Do you have any
Christmas traditions? Did your family have them when you were
growing up? What were they? Take a moment to think about them. Are
your memories of them fond? I bet you have more traditions then you
think. Sometimes that which is normal to us becomes invisible.
I will give you
one example from my own life. If you are a part of the Van Dyke
family, then Christmas day had a very important tradition. It
actually started the night before. My brothers and I would all sleep
in the same room. We weren’t allowed to exit that room until the
next day when we heard Christmas music – It always seemed to be
Bing Crosby. When the music started playing, we would run down the
hall towards the kitchen – it became a full contact sport as we got
older and older- and there in the kitchen we would find glasses of
orange juice. We would race to drink the glasses of orange juice and
sit down. The first one finished and seated was the victor and the
first to get to open a gift. No one quite knows how this tradition
got started. It proceeded my brothers and me. And yet we all
continue it with our own children to this day. You can say that in a
weird and funny way, it marks us as a family.
season is full of opportunities to make traditions, renew old ones,
or borrow from others.
can be really important markers in our life. They can mark us as a
family, a culture, or even as Christians. Within the church, these
traditions have a special name – liturgy. A liturgy refers
to the structure and ritual of a church service with a purpose to
point us and others to God. Liturgies are the structures we use to
formalize our worship. They are structures that are meant to teach
us something, express something to others, and lead us into deeper
worship. Some churches are more “liturgical” than others. Some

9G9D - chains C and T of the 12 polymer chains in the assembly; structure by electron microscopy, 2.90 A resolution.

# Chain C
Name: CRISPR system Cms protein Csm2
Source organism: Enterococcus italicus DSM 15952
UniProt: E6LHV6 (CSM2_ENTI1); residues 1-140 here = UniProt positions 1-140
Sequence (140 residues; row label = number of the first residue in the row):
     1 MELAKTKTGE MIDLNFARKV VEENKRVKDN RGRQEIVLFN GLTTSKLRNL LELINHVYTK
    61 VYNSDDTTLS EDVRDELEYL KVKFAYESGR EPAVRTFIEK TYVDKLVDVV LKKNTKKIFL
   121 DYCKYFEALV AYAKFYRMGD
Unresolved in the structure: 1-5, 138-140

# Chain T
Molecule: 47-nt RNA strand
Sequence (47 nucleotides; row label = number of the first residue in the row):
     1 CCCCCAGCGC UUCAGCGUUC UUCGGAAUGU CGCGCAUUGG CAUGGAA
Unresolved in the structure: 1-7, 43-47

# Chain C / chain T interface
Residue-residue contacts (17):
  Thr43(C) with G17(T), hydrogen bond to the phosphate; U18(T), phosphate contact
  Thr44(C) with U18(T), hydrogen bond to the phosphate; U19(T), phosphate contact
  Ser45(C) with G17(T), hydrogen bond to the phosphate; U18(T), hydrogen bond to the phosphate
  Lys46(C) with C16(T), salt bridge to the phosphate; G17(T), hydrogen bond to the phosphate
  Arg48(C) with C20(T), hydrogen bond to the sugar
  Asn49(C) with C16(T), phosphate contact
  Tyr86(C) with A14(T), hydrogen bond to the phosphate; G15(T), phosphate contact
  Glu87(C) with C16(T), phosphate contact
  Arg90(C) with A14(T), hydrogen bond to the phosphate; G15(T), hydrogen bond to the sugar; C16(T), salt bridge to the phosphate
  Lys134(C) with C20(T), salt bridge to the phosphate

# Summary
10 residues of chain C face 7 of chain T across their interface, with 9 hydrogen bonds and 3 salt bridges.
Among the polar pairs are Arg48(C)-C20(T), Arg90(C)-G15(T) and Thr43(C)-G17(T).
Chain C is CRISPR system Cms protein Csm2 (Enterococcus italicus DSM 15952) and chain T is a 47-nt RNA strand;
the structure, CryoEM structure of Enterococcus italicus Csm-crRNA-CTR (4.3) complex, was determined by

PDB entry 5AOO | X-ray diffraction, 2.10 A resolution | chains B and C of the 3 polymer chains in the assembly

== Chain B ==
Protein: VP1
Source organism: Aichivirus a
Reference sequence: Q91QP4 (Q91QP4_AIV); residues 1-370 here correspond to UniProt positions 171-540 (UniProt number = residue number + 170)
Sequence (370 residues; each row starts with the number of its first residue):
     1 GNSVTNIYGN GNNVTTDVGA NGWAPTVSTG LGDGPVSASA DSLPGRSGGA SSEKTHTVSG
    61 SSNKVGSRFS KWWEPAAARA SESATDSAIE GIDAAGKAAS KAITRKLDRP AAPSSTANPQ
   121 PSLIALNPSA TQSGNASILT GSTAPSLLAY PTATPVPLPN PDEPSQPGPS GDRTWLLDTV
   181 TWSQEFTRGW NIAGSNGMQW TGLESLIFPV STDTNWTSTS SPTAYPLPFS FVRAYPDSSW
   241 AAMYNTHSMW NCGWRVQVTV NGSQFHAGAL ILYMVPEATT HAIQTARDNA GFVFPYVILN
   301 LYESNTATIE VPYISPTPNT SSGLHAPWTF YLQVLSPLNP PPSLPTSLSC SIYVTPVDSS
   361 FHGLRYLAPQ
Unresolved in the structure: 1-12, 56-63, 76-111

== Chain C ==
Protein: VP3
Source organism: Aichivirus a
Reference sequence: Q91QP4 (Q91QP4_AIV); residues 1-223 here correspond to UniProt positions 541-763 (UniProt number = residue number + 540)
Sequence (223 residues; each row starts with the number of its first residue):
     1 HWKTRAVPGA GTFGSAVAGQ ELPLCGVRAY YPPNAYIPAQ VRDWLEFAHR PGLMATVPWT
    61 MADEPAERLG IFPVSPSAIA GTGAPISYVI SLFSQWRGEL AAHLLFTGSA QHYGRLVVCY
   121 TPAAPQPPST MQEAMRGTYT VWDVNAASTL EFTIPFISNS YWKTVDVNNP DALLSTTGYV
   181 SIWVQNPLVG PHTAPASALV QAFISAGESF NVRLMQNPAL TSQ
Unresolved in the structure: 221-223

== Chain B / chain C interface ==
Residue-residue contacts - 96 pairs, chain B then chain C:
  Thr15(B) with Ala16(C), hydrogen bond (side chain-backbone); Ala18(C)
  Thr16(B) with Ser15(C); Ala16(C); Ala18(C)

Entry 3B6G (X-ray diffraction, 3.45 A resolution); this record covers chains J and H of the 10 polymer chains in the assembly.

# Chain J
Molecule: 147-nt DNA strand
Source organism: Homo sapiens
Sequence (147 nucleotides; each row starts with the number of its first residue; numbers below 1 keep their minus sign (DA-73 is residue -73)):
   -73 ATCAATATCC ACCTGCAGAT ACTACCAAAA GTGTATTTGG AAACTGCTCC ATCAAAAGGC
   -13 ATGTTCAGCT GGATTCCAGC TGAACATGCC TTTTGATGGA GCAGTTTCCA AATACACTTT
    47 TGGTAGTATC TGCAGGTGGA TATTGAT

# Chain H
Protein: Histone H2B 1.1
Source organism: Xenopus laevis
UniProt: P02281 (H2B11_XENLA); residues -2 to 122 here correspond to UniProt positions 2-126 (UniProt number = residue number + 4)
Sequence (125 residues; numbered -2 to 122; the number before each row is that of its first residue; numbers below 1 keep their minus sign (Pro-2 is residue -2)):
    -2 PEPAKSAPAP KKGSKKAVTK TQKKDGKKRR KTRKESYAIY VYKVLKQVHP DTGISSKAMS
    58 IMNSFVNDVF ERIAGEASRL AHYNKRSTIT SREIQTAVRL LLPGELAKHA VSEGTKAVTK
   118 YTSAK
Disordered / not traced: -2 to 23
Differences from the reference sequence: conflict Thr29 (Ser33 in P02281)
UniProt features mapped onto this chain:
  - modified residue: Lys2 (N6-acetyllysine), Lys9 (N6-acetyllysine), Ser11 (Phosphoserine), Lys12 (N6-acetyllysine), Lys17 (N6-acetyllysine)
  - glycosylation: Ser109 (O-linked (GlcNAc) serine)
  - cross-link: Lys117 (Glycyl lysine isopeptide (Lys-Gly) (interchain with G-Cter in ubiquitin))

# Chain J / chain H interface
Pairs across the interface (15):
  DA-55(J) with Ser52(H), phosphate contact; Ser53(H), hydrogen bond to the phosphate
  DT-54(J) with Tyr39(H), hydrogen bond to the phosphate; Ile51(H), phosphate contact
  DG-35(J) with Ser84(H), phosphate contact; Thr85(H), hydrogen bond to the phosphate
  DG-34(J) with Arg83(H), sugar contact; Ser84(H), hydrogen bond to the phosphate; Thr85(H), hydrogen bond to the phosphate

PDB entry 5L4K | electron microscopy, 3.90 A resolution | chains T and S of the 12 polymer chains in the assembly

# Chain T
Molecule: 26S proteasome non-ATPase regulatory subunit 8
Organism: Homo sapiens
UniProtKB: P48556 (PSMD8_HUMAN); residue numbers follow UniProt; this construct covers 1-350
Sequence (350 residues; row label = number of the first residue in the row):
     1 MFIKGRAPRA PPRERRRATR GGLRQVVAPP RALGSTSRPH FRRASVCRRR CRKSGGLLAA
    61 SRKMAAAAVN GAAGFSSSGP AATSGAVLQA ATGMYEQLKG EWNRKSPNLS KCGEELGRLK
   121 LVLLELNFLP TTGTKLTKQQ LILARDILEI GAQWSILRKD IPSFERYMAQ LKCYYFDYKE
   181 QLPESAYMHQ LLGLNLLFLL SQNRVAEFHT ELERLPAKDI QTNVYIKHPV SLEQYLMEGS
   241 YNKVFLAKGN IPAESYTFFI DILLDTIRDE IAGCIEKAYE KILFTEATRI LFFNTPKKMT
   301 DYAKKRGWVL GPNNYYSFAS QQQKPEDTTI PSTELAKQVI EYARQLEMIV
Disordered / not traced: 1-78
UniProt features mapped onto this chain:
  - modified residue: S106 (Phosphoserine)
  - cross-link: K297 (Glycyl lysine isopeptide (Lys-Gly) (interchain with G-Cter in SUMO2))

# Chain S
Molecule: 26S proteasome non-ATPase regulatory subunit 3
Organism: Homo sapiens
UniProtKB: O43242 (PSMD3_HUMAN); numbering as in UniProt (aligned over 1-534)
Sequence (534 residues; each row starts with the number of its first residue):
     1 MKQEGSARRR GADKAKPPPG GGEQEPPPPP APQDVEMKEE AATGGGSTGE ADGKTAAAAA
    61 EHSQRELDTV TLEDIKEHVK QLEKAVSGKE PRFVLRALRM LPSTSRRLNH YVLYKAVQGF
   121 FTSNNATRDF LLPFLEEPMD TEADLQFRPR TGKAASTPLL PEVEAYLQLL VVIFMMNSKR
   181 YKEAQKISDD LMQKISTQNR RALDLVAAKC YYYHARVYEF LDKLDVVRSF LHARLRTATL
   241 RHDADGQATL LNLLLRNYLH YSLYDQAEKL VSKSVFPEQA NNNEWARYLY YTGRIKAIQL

denominations and churches have highly structured ways of worship.
If you grew up in a highly structured church or “high” church, as
it is sometimes called, then you will know what I am talking about.
You may even balk at my mentioning them because all that form and
structure stifled your worship.
But here is the
problem. As James K.A. Smith talks frequently about, the problem is
not in the form, structure, or liturgies themselves. The problem is
how we use them.
Think about the
Christmas traditions that we just talked about. I don’t think many
of us would say that those rituals or traditions have stifled
Christmas. Just the opposite. Those traditions marked us. They
give us an identity as a family, part of an ongoing story. They form
and inform our worship. As Paul David Tripp says, “worship is an
identity before it is an activity.” We are made to worship, and we
will worship something, and we will create structures for our
worship, whether we know it or not.
Which brings me
to my ultimate point: Advent. We are in the middle of this Advent
season. You may or may not have noticed the candles upfront of the
church, the special prayer, and the lighting of those candles these
past two Sundays, but those are a part of the way we, as a church,
recognize that we are in the Advent season. Advent means coming. Advent is the season leading up to Christmas. It starts 4 weeks
before Christmas, so we already in the 2nd week of Advent.
Each week is
marked by a different word – Hope, Love, Joy, Peace – or Bible
reading. There have been more traditional ways of celebrating Advent
with specific Bible readings, an Advent wreath, etc. Advent is a
liturgy/tradition of the church and hopefully will be a liturgy in
your family and your life.
Advent is a
season of looking back- of remembering what God has done. Advent is
about placing ourselves, as a community and family, in that part of
history that looked towards the coming of Jesus, not back at it.
It’s about connecting to what is being sung when we hear Come
Thou Long Expected Jesus. Ponder these words from that great
thou long expected Jesus
to set Thy people free;
our fears and sins release us,
us find our rest in Thee.
Have you ever
been to a jewelry store? If you have you know that they always
display the diamonds on black velvet. They do that so that the
brilliance and beauty of that diamond can be seen in its entirety.
Advent is like that. It is about remembering the black velvet of
Ephesians 2:1-3 (you were dead in your sins and trespasses…) so the
diamond of Ephesians 2:4-10 (But God, being rich in mercy…) can
That is Advent.
A season of remembering the bad news so we can fully appreciate the
glad tidings of great joy. We need Christmas. We need to celebrate
better and with more joy than the world does. But we shouldn’t
rush to the 25th without taking some time to remember what
we are celebrating and why we are celebrating it. Advent is one of
those liturgies, traditions, rituals, whatever word you like, that
helps us see the weight.